Written prior to the revolutionary war, "Common Sense" was a widely distributed phamphlet that argued for the complete independence of America from Britain. Its importance in terms of American history cannot by understated. The influence that this publication had on the American sentiment towards fighting the revolutionary war may have been more significant than any other single factor. Read for yourself the arguments that were made then for American independence as the American colonies were on the brink of war.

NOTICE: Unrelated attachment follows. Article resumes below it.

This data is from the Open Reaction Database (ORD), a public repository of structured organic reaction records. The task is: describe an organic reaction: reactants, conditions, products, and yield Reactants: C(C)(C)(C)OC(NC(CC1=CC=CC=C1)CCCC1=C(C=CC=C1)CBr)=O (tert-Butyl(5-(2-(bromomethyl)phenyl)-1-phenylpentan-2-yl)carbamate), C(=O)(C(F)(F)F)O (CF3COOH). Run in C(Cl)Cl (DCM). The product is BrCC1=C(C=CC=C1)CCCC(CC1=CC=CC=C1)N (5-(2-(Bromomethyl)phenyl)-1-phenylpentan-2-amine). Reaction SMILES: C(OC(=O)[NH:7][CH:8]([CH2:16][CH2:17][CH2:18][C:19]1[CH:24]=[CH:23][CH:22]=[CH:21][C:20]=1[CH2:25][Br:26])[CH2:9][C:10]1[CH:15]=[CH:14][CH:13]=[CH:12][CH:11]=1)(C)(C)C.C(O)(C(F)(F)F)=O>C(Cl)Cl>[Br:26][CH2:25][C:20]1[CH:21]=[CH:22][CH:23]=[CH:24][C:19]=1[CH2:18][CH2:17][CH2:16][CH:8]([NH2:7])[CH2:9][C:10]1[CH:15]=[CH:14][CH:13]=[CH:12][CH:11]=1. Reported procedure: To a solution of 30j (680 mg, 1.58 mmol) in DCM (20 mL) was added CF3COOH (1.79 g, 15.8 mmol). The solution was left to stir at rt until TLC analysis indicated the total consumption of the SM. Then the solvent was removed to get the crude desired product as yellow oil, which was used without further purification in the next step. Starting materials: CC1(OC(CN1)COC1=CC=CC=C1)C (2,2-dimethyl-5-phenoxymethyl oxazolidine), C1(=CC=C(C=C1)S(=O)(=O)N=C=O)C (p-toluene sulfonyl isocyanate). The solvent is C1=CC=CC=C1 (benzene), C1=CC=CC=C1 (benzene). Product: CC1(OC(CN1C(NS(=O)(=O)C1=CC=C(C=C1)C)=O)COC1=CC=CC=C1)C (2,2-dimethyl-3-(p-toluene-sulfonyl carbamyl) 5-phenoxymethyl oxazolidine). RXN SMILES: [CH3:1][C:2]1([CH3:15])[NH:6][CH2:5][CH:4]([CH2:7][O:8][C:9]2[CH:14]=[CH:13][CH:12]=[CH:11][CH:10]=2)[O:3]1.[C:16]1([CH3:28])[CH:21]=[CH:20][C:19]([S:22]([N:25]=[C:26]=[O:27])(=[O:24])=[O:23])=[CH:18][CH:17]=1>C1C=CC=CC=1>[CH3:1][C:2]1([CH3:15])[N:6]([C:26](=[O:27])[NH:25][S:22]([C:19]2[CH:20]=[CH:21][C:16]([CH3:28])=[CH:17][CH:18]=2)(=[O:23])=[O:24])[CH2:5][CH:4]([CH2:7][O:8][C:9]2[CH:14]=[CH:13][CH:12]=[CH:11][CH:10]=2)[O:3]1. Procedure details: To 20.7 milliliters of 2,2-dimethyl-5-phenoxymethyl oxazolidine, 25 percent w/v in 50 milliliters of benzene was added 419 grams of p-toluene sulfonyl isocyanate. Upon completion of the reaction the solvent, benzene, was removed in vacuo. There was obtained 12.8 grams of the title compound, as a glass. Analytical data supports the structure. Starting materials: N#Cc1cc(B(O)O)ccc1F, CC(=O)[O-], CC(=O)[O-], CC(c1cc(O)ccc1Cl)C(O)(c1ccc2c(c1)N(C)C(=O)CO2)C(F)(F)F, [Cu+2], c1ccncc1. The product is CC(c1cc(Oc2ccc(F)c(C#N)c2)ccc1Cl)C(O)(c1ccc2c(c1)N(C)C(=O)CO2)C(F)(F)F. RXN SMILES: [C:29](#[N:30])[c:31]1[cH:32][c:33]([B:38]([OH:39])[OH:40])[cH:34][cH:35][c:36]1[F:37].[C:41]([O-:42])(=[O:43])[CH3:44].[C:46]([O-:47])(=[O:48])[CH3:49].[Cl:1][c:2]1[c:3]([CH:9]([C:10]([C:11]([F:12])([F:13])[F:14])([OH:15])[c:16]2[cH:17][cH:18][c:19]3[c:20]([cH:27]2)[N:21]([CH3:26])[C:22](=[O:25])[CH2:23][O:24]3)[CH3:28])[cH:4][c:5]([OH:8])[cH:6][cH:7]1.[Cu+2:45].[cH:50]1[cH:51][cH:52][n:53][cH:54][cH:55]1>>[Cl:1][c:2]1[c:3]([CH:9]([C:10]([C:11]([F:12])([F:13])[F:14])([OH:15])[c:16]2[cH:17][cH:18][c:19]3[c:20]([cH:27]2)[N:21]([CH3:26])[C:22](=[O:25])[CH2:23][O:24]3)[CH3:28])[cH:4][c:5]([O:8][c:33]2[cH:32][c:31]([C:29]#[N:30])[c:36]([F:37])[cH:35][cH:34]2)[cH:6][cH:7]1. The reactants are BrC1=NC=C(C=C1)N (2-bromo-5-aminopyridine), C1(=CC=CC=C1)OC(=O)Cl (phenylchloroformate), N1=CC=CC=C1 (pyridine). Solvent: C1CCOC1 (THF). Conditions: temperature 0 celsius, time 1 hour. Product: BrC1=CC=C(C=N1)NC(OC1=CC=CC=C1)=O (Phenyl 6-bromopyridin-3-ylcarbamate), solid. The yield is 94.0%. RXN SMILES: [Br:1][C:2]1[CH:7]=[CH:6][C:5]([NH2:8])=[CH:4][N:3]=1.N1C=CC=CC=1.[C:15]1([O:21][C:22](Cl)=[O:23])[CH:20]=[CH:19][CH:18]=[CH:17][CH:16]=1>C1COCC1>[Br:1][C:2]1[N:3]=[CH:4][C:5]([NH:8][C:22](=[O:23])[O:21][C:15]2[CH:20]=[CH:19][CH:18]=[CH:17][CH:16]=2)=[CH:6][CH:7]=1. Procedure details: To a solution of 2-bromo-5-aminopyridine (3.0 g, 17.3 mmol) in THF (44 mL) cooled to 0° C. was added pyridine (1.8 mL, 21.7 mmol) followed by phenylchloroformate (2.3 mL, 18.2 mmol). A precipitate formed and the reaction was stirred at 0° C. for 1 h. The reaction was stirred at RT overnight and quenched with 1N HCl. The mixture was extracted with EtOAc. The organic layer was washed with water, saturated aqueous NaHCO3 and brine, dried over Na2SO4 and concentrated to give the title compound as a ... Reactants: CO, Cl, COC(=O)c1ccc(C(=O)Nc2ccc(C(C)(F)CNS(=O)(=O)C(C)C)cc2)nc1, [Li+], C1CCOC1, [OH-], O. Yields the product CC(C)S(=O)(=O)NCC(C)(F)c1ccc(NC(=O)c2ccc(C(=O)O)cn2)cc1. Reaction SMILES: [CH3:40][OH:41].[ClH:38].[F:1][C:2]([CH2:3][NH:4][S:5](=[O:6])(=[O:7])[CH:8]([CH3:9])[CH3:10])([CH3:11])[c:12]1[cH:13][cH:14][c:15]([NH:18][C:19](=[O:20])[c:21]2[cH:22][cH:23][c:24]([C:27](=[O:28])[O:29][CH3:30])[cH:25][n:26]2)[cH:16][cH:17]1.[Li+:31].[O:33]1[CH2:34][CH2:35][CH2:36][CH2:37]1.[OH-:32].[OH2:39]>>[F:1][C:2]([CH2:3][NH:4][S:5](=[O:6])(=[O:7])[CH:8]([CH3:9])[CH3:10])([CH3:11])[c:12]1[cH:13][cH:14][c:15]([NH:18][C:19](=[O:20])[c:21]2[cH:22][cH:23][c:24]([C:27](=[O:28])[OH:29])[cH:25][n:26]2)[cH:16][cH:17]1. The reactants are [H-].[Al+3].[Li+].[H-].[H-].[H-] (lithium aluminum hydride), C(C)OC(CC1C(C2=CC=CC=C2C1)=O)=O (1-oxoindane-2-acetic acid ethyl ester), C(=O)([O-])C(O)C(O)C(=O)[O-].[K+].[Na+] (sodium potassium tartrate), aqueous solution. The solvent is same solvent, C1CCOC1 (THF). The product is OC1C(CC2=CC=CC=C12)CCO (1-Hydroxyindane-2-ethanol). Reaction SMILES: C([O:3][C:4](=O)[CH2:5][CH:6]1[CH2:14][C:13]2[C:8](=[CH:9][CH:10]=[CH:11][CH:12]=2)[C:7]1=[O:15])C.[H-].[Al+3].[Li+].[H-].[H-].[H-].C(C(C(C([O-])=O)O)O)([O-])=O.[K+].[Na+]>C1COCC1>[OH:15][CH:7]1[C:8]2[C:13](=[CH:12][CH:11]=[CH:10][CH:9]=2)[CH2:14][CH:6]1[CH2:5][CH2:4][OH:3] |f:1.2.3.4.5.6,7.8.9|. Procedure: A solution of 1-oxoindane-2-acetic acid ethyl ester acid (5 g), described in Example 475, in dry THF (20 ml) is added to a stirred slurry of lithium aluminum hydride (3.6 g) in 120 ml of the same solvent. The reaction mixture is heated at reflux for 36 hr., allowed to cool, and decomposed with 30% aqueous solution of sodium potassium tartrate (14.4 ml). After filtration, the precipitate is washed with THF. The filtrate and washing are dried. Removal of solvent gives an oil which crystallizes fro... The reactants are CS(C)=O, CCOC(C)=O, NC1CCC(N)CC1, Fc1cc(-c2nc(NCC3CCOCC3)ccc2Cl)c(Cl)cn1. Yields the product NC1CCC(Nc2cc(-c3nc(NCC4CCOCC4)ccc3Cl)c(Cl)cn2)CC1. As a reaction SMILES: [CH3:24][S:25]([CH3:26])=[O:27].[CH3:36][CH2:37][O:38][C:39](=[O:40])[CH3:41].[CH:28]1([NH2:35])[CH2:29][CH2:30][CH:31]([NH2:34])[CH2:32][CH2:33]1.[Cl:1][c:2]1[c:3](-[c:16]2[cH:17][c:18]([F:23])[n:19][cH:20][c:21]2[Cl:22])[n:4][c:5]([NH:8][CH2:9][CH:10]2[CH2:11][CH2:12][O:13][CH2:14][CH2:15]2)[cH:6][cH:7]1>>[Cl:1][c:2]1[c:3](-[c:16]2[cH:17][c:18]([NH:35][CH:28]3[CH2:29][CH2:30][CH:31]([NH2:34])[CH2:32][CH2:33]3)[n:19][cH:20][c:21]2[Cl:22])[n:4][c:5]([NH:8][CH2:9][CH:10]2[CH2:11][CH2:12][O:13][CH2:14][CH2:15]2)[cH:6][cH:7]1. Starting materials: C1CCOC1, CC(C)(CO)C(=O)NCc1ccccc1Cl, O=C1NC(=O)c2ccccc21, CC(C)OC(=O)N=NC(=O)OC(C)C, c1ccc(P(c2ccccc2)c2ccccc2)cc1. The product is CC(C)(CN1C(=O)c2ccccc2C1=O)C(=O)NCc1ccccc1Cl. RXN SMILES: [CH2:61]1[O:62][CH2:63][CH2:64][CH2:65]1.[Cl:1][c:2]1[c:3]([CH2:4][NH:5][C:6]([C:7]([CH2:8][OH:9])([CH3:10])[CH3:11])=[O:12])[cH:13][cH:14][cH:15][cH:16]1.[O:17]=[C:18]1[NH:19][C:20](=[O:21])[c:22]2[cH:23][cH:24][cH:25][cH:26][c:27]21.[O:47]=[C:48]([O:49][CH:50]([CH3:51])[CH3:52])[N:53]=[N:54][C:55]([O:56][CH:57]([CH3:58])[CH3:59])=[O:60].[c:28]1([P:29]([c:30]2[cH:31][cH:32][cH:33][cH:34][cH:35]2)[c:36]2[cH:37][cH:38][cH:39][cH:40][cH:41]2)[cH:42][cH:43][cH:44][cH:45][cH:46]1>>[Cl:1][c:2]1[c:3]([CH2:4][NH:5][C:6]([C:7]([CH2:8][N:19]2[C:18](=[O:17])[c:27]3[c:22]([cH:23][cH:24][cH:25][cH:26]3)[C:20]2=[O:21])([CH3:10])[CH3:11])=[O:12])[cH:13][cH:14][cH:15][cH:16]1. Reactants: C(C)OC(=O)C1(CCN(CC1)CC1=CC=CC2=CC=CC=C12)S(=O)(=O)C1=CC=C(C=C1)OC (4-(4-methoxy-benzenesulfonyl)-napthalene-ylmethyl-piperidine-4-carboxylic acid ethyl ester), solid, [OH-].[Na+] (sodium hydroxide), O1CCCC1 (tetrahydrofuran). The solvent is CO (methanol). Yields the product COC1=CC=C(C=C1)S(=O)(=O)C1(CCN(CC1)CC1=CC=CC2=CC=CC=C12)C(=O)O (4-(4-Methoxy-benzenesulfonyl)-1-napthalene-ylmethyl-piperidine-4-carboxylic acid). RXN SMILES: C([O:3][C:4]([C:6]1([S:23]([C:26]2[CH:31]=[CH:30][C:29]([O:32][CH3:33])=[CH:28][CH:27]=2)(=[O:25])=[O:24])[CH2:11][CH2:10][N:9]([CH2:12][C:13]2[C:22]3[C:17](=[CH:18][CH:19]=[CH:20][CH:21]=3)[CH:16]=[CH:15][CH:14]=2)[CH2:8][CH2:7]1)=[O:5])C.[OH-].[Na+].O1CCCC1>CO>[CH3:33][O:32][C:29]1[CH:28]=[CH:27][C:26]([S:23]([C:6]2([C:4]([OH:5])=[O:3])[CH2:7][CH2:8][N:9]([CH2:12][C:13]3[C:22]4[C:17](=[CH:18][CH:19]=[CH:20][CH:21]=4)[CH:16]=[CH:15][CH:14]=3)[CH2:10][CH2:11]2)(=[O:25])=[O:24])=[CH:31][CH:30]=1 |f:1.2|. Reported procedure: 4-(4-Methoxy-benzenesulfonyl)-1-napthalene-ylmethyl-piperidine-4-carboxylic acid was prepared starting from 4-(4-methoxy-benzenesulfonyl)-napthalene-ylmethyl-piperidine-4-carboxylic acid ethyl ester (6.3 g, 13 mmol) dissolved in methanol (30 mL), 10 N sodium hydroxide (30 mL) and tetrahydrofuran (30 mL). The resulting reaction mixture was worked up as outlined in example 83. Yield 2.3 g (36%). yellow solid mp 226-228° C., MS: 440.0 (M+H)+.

"These are the times that try men's souls," begins Thomas Paine's first Crisis paper, the impassioned pamphlet that helped ignite the American Revolution. Published in Philadelphia in January of 1776, Common Sense sold 150,000 copies almost immediately. A powerful piece of propaganda, it attacked the idea of a hereditary monarchy, dismissed the chance for reconciliation with England, and outlined the economic benefits of independence while espousing equality of rights among citizens. Paine fanned a flame that was already burning, but many historians argue that his work unified dissenting voices and persuaded patriots that the American Revolution was not only necessary, but an epochal step in world history.